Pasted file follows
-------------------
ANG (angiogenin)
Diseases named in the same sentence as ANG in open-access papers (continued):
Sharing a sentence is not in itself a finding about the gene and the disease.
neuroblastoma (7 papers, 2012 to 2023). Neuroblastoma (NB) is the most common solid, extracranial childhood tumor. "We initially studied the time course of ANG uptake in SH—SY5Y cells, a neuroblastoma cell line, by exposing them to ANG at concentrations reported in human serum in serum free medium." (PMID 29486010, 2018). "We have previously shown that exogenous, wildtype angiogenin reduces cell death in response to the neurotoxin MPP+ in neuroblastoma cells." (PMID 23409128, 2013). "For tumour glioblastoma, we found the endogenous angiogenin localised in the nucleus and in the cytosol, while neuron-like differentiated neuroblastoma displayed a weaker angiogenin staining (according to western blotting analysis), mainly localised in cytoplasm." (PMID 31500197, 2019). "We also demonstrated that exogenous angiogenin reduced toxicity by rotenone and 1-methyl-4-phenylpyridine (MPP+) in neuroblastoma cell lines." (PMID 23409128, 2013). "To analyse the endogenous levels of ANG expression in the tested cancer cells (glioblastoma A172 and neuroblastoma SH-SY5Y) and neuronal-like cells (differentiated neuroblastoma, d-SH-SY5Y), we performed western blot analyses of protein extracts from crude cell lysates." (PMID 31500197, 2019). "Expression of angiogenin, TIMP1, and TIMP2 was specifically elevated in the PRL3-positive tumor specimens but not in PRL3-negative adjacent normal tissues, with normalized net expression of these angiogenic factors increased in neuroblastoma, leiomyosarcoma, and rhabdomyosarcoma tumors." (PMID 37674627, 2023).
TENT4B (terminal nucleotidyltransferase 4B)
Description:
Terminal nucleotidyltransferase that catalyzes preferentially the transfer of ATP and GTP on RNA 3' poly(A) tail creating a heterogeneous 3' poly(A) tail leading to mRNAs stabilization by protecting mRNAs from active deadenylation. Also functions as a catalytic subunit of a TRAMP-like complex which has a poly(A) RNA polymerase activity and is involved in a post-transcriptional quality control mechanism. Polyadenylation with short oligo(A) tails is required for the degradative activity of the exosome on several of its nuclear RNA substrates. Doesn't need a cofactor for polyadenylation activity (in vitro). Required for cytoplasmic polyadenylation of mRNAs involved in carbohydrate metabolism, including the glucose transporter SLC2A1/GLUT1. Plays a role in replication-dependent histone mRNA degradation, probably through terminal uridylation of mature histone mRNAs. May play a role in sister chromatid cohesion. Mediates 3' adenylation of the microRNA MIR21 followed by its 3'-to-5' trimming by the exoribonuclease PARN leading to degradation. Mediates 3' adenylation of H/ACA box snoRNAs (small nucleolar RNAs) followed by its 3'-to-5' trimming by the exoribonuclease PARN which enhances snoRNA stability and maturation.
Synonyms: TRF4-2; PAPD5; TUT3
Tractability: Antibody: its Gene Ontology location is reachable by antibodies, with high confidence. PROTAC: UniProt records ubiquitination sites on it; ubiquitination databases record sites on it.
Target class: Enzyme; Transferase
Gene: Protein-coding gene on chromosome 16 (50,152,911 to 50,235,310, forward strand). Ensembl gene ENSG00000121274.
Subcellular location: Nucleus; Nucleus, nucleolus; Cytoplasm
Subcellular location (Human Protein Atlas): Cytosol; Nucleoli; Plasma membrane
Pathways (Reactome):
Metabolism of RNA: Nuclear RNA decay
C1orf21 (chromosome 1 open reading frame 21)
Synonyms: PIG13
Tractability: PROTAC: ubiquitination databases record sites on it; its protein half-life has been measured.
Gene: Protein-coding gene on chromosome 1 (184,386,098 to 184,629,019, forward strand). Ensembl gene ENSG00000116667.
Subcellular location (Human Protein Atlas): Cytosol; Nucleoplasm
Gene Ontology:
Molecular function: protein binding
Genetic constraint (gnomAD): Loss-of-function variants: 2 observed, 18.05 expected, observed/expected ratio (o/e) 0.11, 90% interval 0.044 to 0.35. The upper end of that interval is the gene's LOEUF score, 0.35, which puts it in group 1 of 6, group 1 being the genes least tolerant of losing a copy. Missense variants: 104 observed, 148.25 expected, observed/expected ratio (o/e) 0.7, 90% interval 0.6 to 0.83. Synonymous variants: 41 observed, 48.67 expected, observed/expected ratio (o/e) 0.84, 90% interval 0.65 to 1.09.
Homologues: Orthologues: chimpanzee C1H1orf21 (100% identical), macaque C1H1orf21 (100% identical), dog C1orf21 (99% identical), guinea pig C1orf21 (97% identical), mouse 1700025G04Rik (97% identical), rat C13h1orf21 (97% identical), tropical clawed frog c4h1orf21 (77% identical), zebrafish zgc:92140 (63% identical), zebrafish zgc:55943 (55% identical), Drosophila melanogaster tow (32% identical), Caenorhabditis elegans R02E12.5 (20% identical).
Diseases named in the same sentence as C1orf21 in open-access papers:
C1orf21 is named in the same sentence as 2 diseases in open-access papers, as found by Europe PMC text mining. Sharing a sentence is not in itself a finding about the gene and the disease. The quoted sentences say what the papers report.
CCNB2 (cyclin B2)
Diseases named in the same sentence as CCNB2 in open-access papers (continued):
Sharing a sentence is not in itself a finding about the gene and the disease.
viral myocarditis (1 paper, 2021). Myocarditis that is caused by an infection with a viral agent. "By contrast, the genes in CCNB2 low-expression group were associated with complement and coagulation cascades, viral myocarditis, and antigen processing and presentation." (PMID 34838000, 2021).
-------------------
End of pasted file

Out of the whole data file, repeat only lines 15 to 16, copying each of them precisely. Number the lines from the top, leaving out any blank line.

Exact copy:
Metabolism of RNA: Nuclear RNA decay
C1orf21 (chromosome 1 open reading frame 21)